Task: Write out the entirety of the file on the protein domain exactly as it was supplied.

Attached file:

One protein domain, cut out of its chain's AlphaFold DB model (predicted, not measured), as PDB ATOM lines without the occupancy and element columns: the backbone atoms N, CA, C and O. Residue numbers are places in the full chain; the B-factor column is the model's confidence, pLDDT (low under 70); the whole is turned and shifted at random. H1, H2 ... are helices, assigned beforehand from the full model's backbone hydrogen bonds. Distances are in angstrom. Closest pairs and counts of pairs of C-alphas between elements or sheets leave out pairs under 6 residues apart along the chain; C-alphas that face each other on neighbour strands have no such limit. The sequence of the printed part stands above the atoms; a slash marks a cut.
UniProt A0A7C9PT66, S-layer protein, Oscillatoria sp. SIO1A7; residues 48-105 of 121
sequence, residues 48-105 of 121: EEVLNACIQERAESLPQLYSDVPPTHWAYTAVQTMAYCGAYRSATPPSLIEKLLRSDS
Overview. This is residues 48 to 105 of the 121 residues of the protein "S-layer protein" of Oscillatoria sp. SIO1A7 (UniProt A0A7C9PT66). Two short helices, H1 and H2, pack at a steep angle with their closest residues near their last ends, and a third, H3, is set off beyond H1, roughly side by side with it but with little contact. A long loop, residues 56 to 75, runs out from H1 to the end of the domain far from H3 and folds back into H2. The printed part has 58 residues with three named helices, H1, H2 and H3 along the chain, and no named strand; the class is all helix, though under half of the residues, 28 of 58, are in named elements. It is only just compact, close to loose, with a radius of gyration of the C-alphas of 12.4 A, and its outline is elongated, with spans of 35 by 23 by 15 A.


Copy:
One protein domain, cut out of its chain's AlphaFold DB model (predicted, not measured), as PDB ATOM lines without the occupancy and element columns: the backbone atoms N, CA, C and O. Residue numbers are places in the full chain; the B-factor column is the model's confidence, pLDDT (low under 70); the whole is turned and shifted at random. H1, H2 ... are helices, assigned beforehand from the full model's backbone hydrogen bonds. Distances are in angstrom. Closest pairs and counts of pairs of C-alphas between elements or sheets leave out pairs under 6 residues apart along the chain; C-alphas that face each other on neighbour strands have no such limit. The sequence of the printed part stands above the atoms; a slash marks a cut.
UniProt A0A7C9PT66, S-layer protein, Oscillatoria sp. SIO1A7; residues 48-105 of 121
sequence, residues 48-105 of 121: EEVLNACIQERAESLPQLYSDVPPTHWAYTAVQTMAYCGAYRSATPPSLIEKLLRSDS
Overview. This is residues 48 to 105 of the 121 residues of the protein "S-layer protein" of Oscillatoria sp. SIO1A7 (UniProt A0A7C9PT66). Two short helices, H1 and H2, pack at a steep angle with their closest residues near their last ends, and a third, H3, is set off beyond H1, roughly side by side with it but with little contact. A long loop, residues 56 to 75, runs out from H1 to the end of the domain far from H3 and folds back into H2. The printed part has 58 residues with three named helices, H1, H2 and H3 along the chain, and no named strand; the class is all helix, though under half of the residues, 28 of 58, are in named elements. It is only just compact, close to loose, with a radius of gyration of the C-alphas of 12.4 A, and its outline is elongated, with spans of 35 by 23 by 15 A.